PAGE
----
Pam Jones, 81, has been involved with the U3A for 21 years
I was married at 20 and didn’t complete university. It was an era when people stayed at home, and I was happy to do that and focus on taking care of my three children.
Following my divorce from my first husband, I made my first foray into the world of work, getting a job at an insurance brokers. I went on to remarry, and I first heard about the U3A while living in Devon.
My second husband and I then relocated to Witney in Oxfordshire and I thought that joining the U3A would be great opportunity to make friends and meet new people.
I joined the U3A 21 years ago, and was Treasurer before becoming Chairman. I then become Chairman of Thames Valley Network U3A and following that become a Trustee of the Third Age Trust — the umbrella body that looks after U3As — for the South East region. Following that I became Vice Chairman, then Chairman, a role I retired from when I was 80.
The U3A has given me a great outlook on life. I’m still using my knowledge of the organisations to support a number of U3As, it keeps my mind and body active. I tell the doctor I don’t to come to see him because I’m too busy with the U3A.
The U3A is really reasonable to join, with my membership to the U3A in Whitney costing just £20 a year. We have around 60 interest groups and do everything ourselves, drawing on the skills of the group to teach language sessions and more. We have interest groups varying from poetry groups to history groups and everything in between.
I’ve recently joined a bridge group and I’ve started a group on moral and ethical dilemmas. We also have two member meeting a month — anybody can attend — where we have speakers on anything from the history of art to travel and science.
The U3A changes people’s lives and it stops them being lonely. It’s been very fulfilling to be involved, especially as I didn’t have a career. I’ve got a get up and go attitude, and I think that matches perfectly with the U3A. I’d encourage anyone who’s interested to join.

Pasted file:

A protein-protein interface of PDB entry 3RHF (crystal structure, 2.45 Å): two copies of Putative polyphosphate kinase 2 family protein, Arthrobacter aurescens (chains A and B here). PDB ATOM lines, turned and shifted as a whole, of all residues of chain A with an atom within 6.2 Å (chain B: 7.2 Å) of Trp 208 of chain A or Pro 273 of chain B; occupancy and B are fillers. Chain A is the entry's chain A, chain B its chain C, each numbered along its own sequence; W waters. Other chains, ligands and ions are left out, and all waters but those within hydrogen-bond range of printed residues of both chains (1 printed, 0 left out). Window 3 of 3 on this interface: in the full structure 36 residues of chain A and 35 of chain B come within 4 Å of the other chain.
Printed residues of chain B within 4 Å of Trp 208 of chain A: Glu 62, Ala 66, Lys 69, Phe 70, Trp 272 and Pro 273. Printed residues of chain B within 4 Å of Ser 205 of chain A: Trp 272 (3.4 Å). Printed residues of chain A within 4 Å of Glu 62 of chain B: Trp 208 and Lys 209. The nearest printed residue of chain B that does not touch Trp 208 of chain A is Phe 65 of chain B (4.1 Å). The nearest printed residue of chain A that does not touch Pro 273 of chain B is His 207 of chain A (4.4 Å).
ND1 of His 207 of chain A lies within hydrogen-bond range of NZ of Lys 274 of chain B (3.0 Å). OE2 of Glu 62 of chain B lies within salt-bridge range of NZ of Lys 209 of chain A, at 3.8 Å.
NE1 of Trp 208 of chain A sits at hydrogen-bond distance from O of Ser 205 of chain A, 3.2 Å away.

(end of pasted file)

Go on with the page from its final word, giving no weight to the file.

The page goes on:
Designer Kelly Wearstler reveals gorgeous floral arrangement series to bring dormant fireplaces to life
Famed interior designer Kelly Wearstler decorated a fireplace with flowers
By Rebecca Holland •
Kate Beckinsale reunited with her daughter and the resemblance is uncanny
The duo have reunited after being separated for nearly two years
By Rylee Johnston •
Why kegel exercises are so important—plus, the key movements you need to know about
Leading experts weigh in on the importance of kegel exercises and how to do them at home
By Emilie Lavinia •
The best running shoes for women—for casual jogs, long runs and beautiful trails
These best running shoes for women also look good, too. Win, win!
By Faye M Smith •
Calling all golf fans! Take part in our survey for a chance to win a £250 or $300 Amazon voucher!
Tell us what kind of golfer you are in our latest YOU & YOUR GOLF survey, for the chance of winning an Amazon voucher
By Rylee Johnston •
A third of all midlife people have one of these chronic health conditions
A new study has found that one in three middle-aged people in Britain suffer from at least one chronic health issue
By Emma Dooney •
The best Nectar mattress deals and sales to shop right now—featuring large discounts and free gifts
Meet your one-stop destination for Nectar mattress deals across models
By Dominique McIntee •
Immunity supplements—the vitamins and minerals you need to stay well
These key immunity supplements will help supercharge your body
By Natalia Lubomirski •
Salomon Supercross Blast GTX W review: Will these new laces help to revolutionise your running?
These almost do the hard work for you!
By Faye M Smith •
How to fall asleep fast—five speedy sleep techniques the experts swear by
Want to know how to fall asleep fast? You're in luck. Our experts share their easy tricks to help you nod off...
By Faye M Smith •